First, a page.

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Range Extension for the Pancake Tortoise in Northeastern Kenya

Yvonne A. de Jong and Thomas M. Butynski
Eastern Africa Primate Diversity and Conservation Program, Nanyuki, Kenya

It took us only a second to realize what we were looking at. On the track in front of our Land Rover was a flat, turtle-like, creature scurrying from one rocky hill (or ‘kopje) to another. What we were seeing was an adult male Pancake Tortoise (or Crevice Tortoise Malacochersus tornieri). The Pancake Tortoise is referred to locally, in Kiswahili, as ‘Kobe kama Chapati’—Chapati Tortoise.

Adult male Pancake Tortoise (Crevice Tortoise) Malacochersus tornieri, northeastern Kenya.

According to the IUCN Red List of Threatened Species, the Pancake Tortoise is a ‘Critically Endangered’ species (Mwaya et al. 2019). Since this is the only species in the genus Malacochersus, this genus can also be considered to be ‘Critically Endangered’.

The Pancake Tortoise has a relatively soft and flexible shell that enables it to be considerably more agile than other tortoises. It is able to climb and slide down steep rocks (>30˚). Whereas most species of tortoise withdraw into their tough shell when threatened, the Pancake Tortoise makes a dash for it and wedges itself deep in a rock crevice or under a boulder. It wedges in with its carapace and claws and is extremely difficult to dislodge (Spawls et al. 2002, 2018). The individual that we encountered was surprisingly speedy and soon out-of-sight among the vegetation and rocks at the base of the hill.

Pancake Tortoise Malacochersus tornieri habitat, northeastern Kenya.

Pancake Tortoise Malacochersus tornieri habitat, northeastern Kenya.

The Pancake Tortoise is endemic to eastern Africa and has a very disjunct geographic distribution. It occurs in central northern and central southern Kenya, and in northern and central Tanzania. A small population is present in extreme northern Zambia. This diurnal species lives on and near small rocky hills and rock outcrops of the Precambrian Crystalline Basement System in semi-arid Acacia-Commiphora deciduous bushlands within the Somalia-Maasai and Zambezian Floristic Regions. Here the mean annual rainfall is 250–500 mm. The known altitudinal range is 400–1,800 metres above sea level. The diet of the Pancake Tortoise is comprised of flowers, herbs, grasses, and succulents, supplemented with seeds and arthropods (Spawls et al. 2002, 2018; Mwaya et al. 2019; Eustace et al. 2021).

Our brief encounter with this extraordinary species was during an antelope survey in northeastern Kenya. We will not, here, provide the location of our encounter with this Critically Endangered reptile because it is severely over-exploited by commercial collectors for the global exotic wildlife trade. We can report, however, that this individual was more than 100 km east of the currently known range (Mwaya et al. 2019; Eustace et al. 2021) at an altitude of 425 metres above sea level.

Adult male Pancake tortoise Malacochersus tornieri, northeastern Kenya.

The bizarre appearance of the Pancake Tortoise (flat, pancake-like dorsal-ventral profile,  attractive shell), together with its relative agility and docility make it an attractive trade item for zoological and private collections. As a result, over-exploitation is a major threat to the long-term survival of this species, together with habitat degradation, loss, and fragmentation (Mwaya et al. 2019, Eustace et al. 2021). Climate change and severe drought are believed to be other causes of this species’ decline (Mwaya et al. 2019). Eustace et al. (2021) modelled climatic suitable habitats for Pancake Tortoises in current and future scenarios. Their models predict that the geographic range will expand and be more continuous under future climate change. Nonetheless, they warn that, since about 77% of the geographic range of this species lies outside of protected areas, the collection of wild individuals for the international exotic animal trade will remain a serious threat—even though this collecting is illegal in Kenya and Tanzania (Mwaya et al. 2019).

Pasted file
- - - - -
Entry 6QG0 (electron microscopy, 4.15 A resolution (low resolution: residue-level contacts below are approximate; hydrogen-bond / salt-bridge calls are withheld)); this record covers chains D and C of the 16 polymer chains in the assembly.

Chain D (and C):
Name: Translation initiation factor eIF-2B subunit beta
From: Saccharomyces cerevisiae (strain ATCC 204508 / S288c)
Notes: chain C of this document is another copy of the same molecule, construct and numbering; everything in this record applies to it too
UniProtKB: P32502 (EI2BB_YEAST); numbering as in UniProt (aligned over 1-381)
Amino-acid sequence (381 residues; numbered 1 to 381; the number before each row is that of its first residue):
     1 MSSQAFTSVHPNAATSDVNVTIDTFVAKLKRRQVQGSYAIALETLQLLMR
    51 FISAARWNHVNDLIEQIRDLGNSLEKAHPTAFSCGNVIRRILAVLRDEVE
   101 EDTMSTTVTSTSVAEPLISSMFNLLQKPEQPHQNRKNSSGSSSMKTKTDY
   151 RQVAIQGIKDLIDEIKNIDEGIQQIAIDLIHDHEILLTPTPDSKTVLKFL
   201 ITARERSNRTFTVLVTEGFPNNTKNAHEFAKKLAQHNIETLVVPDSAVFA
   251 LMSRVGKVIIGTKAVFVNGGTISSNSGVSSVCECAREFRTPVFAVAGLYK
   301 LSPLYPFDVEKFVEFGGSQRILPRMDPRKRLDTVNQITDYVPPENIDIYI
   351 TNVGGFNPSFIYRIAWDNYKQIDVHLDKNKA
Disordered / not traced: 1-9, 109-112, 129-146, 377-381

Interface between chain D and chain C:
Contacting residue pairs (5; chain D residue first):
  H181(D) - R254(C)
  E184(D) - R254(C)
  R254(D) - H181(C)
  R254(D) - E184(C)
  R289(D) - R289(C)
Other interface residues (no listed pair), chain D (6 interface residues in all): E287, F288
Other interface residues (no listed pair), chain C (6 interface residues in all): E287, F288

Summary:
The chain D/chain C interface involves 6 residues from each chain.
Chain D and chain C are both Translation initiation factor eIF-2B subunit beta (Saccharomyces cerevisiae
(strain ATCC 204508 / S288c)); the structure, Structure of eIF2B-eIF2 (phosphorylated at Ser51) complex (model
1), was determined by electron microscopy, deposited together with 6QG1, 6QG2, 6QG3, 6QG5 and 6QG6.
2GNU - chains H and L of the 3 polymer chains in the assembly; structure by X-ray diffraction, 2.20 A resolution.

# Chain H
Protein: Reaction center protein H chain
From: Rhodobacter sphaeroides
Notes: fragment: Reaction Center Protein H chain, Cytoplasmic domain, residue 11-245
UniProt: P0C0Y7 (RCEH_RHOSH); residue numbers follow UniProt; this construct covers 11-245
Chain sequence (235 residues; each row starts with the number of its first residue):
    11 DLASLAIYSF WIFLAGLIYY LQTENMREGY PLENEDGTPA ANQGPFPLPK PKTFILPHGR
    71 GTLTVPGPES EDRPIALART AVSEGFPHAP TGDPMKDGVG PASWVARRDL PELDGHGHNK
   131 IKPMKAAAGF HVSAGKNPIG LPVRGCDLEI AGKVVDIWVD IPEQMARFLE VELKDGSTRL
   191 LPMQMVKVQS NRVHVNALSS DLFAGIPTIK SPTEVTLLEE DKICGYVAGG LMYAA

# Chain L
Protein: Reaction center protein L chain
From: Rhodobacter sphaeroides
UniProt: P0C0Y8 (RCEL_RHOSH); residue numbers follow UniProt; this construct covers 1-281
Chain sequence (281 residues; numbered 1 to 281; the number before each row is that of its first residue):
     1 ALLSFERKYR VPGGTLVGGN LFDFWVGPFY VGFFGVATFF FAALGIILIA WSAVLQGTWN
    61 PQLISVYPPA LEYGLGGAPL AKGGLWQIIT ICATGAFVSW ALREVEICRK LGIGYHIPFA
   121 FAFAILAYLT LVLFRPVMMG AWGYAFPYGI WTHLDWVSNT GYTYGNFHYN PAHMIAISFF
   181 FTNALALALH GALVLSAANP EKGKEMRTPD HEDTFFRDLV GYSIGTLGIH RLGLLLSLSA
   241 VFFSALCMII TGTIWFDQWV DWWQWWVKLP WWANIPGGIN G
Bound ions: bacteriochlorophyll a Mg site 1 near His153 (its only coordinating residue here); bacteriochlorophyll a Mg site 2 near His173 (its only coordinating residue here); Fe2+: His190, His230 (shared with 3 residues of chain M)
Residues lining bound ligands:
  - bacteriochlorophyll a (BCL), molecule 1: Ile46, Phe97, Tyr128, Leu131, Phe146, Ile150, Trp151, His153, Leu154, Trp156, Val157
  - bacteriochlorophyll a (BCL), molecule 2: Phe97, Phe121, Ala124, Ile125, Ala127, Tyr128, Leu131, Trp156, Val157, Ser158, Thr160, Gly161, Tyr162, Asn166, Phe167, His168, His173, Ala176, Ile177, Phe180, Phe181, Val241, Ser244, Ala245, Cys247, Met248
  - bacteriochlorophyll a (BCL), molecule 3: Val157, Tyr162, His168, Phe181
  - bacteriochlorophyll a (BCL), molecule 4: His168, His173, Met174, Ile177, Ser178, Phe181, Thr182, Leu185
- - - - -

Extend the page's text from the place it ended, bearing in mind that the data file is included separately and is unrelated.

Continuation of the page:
We plan to return to the site in which we found this one Pancake Tortoise in order to assess the limits of the area occupied and to obtain some indication of abundance.

We thank the Zoologische Gesellschaft für Arten- und Populationsschutz (ZGAP) for funding the Northeast Kenya Antelope Survey which led to the discovery of this Pancake Tortoise site.

Adult male Pancake Tortoise Malacochersus tornieri, northeastern Kenya.

References

Eustace, A., Esser, L.F., Mremi, R., Malonza, P.K. and Mwaya, R.T. 2021. Protected areas network is not adequate to protect a critically endangered East Africa chelonian: Modelling distribution of pancake tortoise, Malacochersus tornieri under current and future climates. PLoS ONE 16(1): e0238669.

Mwaya, R.T., Malonza, P.K., Ngwava, J.M., Moll, D., Schmidt, F.A.C. and Rhodin, A.G.J. 2019. Malacochersus tornieriThe IUCN Red List of Threatened Species 2019: e.T12696A508210. Website: <www.iucnredlist.org> 

Spawls, S., Howell, K, Drewes, R and Ashe, J. 2002. A Field Guide to the Reptiles of East Africa. Academic Press, London.

Spawls, S., Howell, K., Hinkel, H. and Menegon, M. 2018. Field Guide to the East African Reptiles (2nd edition). Bloomsbury, London.

Adult male Pancake tortoise Malacochersus tornieri, northeastern Kenya.

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